International Business, Chapter 1

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Chapter 1: Globalization and International Business

Introduction
1. The meaning of globalization
* Broadly: the widening set of interdependent relationships among people from different parts of a world that happens to be divided into nations. * Narrowly: the integration of world economies through the elimination of barriers to movements of goods, services, capital, technology, and people.

A. How Does International Business Fit In?
* International business consists of all commercial transactions between two or more countries. The goal of private business is to make profits; Governments may undertake them either for profit or for other reasons. a. The Study of International Business

* Most managers need to approach their operating strategies from an international standpoint. * Managers in almost any industry need to consider (1) where to obtain the inputs they need of the required quality and at the best possible price and (2) where you can best sell the product or service you’ve put together from those inputs. * Studying IB is important because (1) most companies either are international or compete with international companies, (2) the best way of conducting business may differ by country, (3) an understanding helps you make better career decisions, and (4) an understanding helps you decide what governmental policies to support. b. Understanding the Environment/Operations Relationship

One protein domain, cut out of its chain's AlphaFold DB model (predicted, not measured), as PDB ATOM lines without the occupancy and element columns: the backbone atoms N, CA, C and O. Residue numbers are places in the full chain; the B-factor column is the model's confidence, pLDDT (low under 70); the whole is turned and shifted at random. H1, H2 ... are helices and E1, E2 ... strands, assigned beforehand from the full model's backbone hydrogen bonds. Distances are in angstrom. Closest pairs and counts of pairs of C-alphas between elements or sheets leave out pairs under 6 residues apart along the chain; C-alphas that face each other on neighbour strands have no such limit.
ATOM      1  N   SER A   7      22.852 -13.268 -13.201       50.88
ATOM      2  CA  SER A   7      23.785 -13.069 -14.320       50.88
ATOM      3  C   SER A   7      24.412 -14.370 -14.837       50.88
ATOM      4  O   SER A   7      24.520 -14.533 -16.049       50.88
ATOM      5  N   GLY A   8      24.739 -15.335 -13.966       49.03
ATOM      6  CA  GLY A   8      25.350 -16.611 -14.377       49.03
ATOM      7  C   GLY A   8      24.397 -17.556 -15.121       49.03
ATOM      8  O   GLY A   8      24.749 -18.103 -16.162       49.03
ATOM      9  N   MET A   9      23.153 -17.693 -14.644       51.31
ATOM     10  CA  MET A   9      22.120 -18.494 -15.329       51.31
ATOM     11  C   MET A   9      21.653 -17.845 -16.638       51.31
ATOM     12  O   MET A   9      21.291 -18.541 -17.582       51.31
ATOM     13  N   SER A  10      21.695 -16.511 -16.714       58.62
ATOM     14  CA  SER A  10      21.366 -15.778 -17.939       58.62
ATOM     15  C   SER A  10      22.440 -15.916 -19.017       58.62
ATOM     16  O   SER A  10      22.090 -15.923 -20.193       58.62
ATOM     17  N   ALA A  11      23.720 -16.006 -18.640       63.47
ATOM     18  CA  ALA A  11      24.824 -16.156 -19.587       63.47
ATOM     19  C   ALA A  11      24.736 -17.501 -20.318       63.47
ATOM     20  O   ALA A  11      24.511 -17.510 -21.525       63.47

The Forces Driving Globalization
* Globalization (1) has been growing, (2) is less pervasive than generally thought, (3) has economic and non economic dimensions, and (4) is stimulated by several factors. * The A.T. Kearney / Foreign Policy Globalization Index: some countries are more globalized than others, and a given country may be highly globalized on one dimension and not another. This index ranks countries across four dimension; * Economic – international trade and investment

* Technological – Internet connectivity
* Personal contact- international travel and tourism, international telephone traffic, and personal transfers of funds abroad * Political – participation in international organizations and government monetary transfers A. Factors in Increased Globalization

a. Increase in and Application of Technology
* Population growth, Economic growth
* Innovations in transportation mean that more countries can compete for sales to a given market. b. Liberalization of Cross-Border Trade and Resource Movements c. Development of Services That Support International Business * Converting one currency to another, insurance

d. Growing Consumer Pressures
e. Greater Global Competition
* Born-global companies: start out with a global focus because of their founders’ international experience and because advances in communications give them a good idea of where global markets and supplies are. * Clustering or Agglomeration: the situation in which many new companies locate in areas with numerous competitors and suppliers; they quickly learn of foreign opportunities and gain easier access to the resources needed for international moves. f. Changing Political Situation

* A major reason for growth in IB is the end of the schism between Communist countries and the rest of the world. g. Expanded Cross-National Cooperation
* To gain reciprocal advantages
* To attack problems jointly that one country acting alone cannot solve * The resources needed to solve the problem may be too great for one country to manage; sometimes no single country is willing to pay for a project that will also benefit another country. * One country’s policies may affect those of others.

* To deal with areas of concern that lie outside the territory of any nation * Three global areas belong to no single country: the non-coastal areas of the oceans, outer space, and Antarctica.

The Costs of Globalization
* Critics of globalization claim (1)...
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